Profile Photo of Beiyan Nan
Beiyan Nan

Assistant Professor

Fax: 979-845-2891
Email:
bnan@bio.tamu.edu

Nan Lab Website

Office:
3258 TAMU
Biological Sciences Building East
Room 306C
979-845-3487

Lab:
Biological Sciences Building East
Room 307

Joined the Department in 2015

  • B.S., 2002 College of Life Sciences, Inner Mongolia University, China, Microbiology
  • Ph.D., 2007 College of Life Sciences, Peking University, China, Biochemistry and Molecular Biology.
  • Postdoctoral research, University of California, Berkeley

Associations:

Editor of Frontiers in Microbiology
Member of the American Society of Microbiology

I am interested in understanding the mechanisms of fundamental biological processes in bacteria. My lab uses soil bacterium Myxococcus xanthus as the model organism. Several aspects of M. xanthus make it an ideal model for understanding bacterial physiology. First, M. xanthus cells utilize sophisticated systems to move on solid surfaces, which involve cytoplasmic and periplasmic proteins, filamentous cytoskeletons, membrane channels, cell wall, and cell surface components. Second, cells constantly communicate with each other and with their environment. Cells usually move in coordinated groups but also as isolated “adventurous” individuals, which allows this bacterium to feed on soil detritus and prey on other microorganisms. Third, when the availability of nutrients or prey decrease in the environment, most cells exhibit behaviors that include aggregation into fruiting bodies and conversion of individual cells into spores.

I have been using the super resolution photo-activated localization microscopy (PALM) to track single molecule dynamics of proteins in live bacterial cells. With this technique, I have achieved 10 millisecond time resolution (100 frames per second) and 80 nm spatial resolution. These studies were initiated because the most widely used fluorescence microscopy techniques (including confocal, deconvolution, etc.) can only provide resolution to about 200 nm due to the diffraction of light, which is often insufficient for many studies because of the small size of bacterial cells (usually a few hundred nanometers in diameter).

Our research topics cover motility, development (fruiting body formation and biofilm formation), cytoskeleton, and cell wall assembly.

  1. Zhang, H, Mulholland, GA, Seef, S, Zhu, S, Liu, J, Mignot, T et al.. Establishing rod shape from spherical, peptidoglycan-deficient bacterial spores. Proc Natl Acad Sci U S A. 2020;117 (25):14444-14452. doi: 10.1073/pnas.2001384117. PubMed PMID:32513721 PubMed Central PMC7321990.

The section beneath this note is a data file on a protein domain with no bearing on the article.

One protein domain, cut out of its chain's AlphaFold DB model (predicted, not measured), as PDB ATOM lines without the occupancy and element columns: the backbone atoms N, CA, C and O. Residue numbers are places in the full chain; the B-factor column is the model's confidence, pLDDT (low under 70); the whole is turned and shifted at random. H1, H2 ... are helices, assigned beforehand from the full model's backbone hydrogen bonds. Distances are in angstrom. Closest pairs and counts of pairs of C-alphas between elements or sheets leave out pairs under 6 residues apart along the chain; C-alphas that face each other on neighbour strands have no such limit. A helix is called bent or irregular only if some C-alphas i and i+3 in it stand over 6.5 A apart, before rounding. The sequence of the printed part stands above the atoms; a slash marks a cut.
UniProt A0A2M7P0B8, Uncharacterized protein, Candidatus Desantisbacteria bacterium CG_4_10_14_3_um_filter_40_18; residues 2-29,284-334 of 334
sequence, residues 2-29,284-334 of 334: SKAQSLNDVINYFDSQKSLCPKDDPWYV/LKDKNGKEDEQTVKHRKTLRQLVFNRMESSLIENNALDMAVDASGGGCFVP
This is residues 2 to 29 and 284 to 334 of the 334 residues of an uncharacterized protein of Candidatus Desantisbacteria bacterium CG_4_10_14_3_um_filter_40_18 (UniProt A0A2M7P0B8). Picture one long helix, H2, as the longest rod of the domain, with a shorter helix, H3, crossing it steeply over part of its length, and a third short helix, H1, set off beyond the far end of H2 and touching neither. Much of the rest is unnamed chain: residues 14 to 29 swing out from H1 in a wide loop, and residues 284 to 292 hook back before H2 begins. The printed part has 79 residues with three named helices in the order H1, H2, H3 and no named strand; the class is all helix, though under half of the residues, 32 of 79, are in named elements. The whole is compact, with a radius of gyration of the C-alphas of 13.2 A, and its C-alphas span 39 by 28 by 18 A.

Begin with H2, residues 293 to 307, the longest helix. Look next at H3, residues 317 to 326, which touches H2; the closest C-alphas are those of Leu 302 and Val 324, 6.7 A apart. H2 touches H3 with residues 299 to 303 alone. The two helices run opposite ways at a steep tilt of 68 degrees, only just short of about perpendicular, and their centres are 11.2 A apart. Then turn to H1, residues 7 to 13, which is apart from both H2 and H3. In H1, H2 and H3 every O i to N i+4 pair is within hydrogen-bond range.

2. Iadarola, DM, Basu Ball, W, Trivedi, PP, Fu, G, Nan, B, Gohil, VM et al.. Vps39 is required for ethanolamine-stimulated elevation in mitochondrial phosphatidylethanolamine. Biochim Biophys Acta Mol Cell Biol Lipids. 2020;1865 (6):158655. doi: 10.1016/j.bbalip.2020.158655. PubMed PMID:32058032 PubMed Central PMC7209980.
  3. Tchoufag, J, Ghosh, P, Pogue, CB, Nan, B, Mandadapu, KK. Mechanisms for bacterial gliding motility on soft substrates. Proc Natl Acad Sci U S A. 2019;116 (50):25087-25096. doi: 10.1073/pnas.1914678116. PubMed PMID:31767758 PubMed Central PMC6911197.
  4. Wright, TA, Jiang, L, Park, JJ, Anderson, WA, Chen, G, Hallberg, ZF et al.. Second messengers and divergent HD-GYP phosphodiesterases regulate 3',3'-cGAMP signaling. Mol Microbiol. 2020;113 (1):222-236. doi: 10.1111/mmi.14412. PubMed PMID:31665539 PubMed Central PMC7209772.
  5. Fang, Y, Lian, X, Huang, Y, Fu, G, Xiao, Z, Wang, Q et al.. Investigating Subcellular Compartment Targeting Effect of Porous Coordination Cages for Enhancing Cancer Nanotherapy. Small. 2018;14 (47):e1802709. doi: 10.1002/smll.201802709. PubMed PMID:30222252 PubMed Central PMC6563816.
  6. Fu, G, Bandaria, JN, Le Gall, AV, Fan, X, Yildiz, A, Mignot, T et al.. MotAB-like machinery drives the movement of MreB filaments during bacterial gliding motility. Proc Natl Acad Sci U S A. 2018;115 (10):2484-2489. doi: 10.1073/pnas.1716441115. PubMed PMID:29463706 PubMed Central PMC5877941.
  7. Pogue, CB, Zhou, T, Nan, B. PlpA, a PilZ-like protein, regulates directed motility of the bacterium Myxococcus xanthus. Mol Microbiol. 2018;107 (2):214-228. doi: 10.1111/mmi.13878. PubMed PMID:29127741 .
  8. Nan, B. Bacterial Gliding Motility: Rolling Out a Consensus Model. Curr Biol. 2017;27 (4):R154-R156. doi: 10.1016/j.cub.2016.12.035. PubMed PMID:28222296 .
  9. Jiang, X, Hernandez, D, Hernandez, C, Ding, Z, Nan, B, Aufderheide, K et al.. IFT57 stabilizes the assembled intraflagellar transport complex and mediates transport of motility-related flagellar cargo. J Cell Sci. 2017;130 (5):879-891. doi: 10.1242/jcs.199117. PubMed PMID:28104816 .
  10. Zhou, T, Nan, B. Exopolysaccharides promote Myxococcus xanthus social motility by inhibiting cellular reversals. Mol Microbiol. 2017;103 (4):729-743. doi: 10.1111/mmi.13585. PubMed PMID:27874229 .
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